King Charles and Gideon Summerfield

Finchley artist commissioned by King Charles reflects on ‘innovative’ monarch

A Finchley-based artist who has carried out a number of commissions in connection with King Charles has reflected on the monarch ahead of his coronation.

Gideon Summerfield, 27, a graduate of The Royal Drawing School, has been involved in three art projects so far associated with King Charles.

One project involved Summerfield drawing the portraits of Holocaust survivors, which began as a personal project before it was picked up on by The Royal Collection.

Another commission marked the 75th anniversary of D-Day in 2019 and included the portrait of Rose Davies, a 102-year-old former radio operator during the Second World War.

Gideon Summerfield
Summerfield was commissioned to take the portraits of WWII veterans to mark the 75th anniversary of D-Day. Credit: Gideon Summerfield

The Finchley artist was also among a group selected by King Charles to present their work at a fundraiser, raising money for young artists from disadvantaged backgrounds.

King Charles is in fact so familiar with Summerfield and his work that the monarch reportedly joked about how many times the pair had met during their last encounter.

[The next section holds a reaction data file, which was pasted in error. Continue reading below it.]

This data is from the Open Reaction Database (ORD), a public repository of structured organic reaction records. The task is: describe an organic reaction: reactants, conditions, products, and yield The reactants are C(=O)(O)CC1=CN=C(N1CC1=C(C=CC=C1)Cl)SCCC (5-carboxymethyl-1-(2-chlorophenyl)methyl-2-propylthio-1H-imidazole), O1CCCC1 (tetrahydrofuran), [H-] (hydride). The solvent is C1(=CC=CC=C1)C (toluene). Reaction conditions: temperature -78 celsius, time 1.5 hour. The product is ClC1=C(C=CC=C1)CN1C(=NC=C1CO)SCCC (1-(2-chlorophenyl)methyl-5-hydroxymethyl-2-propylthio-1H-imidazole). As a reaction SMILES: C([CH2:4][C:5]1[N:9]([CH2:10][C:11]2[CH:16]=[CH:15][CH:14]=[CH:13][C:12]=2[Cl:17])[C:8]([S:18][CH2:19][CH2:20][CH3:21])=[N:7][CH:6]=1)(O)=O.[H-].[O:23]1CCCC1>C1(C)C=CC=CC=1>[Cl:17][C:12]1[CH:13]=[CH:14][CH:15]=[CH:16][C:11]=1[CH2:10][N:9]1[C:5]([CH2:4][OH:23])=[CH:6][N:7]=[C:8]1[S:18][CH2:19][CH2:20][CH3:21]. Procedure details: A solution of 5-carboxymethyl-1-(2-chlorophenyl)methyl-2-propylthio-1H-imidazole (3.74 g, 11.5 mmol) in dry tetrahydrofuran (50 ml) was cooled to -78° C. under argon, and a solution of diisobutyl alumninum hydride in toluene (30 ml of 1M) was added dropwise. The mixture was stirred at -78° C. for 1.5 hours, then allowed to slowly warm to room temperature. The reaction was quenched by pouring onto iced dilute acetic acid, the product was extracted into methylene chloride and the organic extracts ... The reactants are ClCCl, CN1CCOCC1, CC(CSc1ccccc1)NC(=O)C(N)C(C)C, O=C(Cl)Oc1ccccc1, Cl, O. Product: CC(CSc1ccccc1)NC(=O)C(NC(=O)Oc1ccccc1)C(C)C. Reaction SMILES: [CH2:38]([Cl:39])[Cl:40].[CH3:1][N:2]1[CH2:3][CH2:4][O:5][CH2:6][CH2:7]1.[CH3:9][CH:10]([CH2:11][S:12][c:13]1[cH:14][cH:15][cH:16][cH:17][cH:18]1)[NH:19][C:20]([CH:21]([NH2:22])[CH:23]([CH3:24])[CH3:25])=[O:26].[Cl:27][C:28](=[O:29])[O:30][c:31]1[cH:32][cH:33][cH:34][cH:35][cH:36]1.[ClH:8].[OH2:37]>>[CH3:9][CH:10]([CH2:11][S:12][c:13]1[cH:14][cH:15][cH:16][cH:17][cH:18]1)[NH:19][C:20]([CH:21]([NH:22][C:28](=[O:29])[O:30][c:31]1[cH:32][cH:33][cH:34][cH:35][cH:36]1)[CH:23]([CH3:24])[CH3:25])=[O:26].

Summerfield said: “I’ve never had too long a conversation with him, but they’ve extended each time we’ve met.

“On the most recent time, his very first words to me were, ‘Oh, it’s you again’—I’ll take that as a joke.”

Gideon Summerfield
Sumemrfield’s work hangs in The Fife Arms where the then Prince of Wales visited in 2019 to mark the inn’s re-opening. Credit: Gideon Summerfield

In January 2019, the then Prince Charles and Camilla also paid a visit to The Fife Arms in the Scottish village of Braemar, where a number of Summerfield’s portraits hang on display.

Summerfield had been commissioned by Hauser & Wirth to create a series of portraits that documented the local people of Braemar – and, as such, was present when Charles visited to mark the inn’s reopening.

Summerfield added: “He’s very pleasant. He’s always very curious about what I’ve been up to.

“He’s very connected to the arts and he takes great pleasure in meeting artists and people creating lots of things. He’s very innovative as well.”

Last month, the first official portrait of King Charles III was unveiled by oil painting artist Alastair Barford.

The new monarch didn’t sit for the work to be created, however, with Barford instead using a combination of watching him first-hand at a Buckingham Palace reception combined with photographs.

Featured image: Gideon Summerfield

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